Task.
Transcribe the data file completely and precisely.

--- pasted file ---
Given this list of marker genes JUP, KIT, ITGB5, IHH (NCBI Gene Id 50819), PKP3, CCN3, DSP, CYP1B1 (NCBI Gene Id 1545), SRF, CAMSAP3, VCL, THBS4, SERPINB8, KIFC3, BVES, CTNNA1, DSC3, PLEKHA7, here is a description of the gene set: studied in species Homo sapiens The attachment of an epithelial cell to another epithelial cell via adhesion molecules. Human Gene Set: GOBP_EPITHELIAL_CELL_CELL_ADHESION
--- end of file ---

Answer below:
Given this list of marker genes JUP, KIT, ITGB5, IHH (NCBI Gene Id 50819), PKP3, CCN3, DSP, CYP1B1 (NCBI Gene Id 1545), SRF, CAMSAP3, VCL, THBS4, SERPINB8, KIFC3, BVES, CTNNA1, DSC3, PLEKHA7, here is a description of the gene set: studied in species Homo sapiens The attachment of an epithelial cell to another epithelial cell via adhesion molecules. Human Gene Set: GOBP_EPITHELIAL_CELL_CELL_ADHESION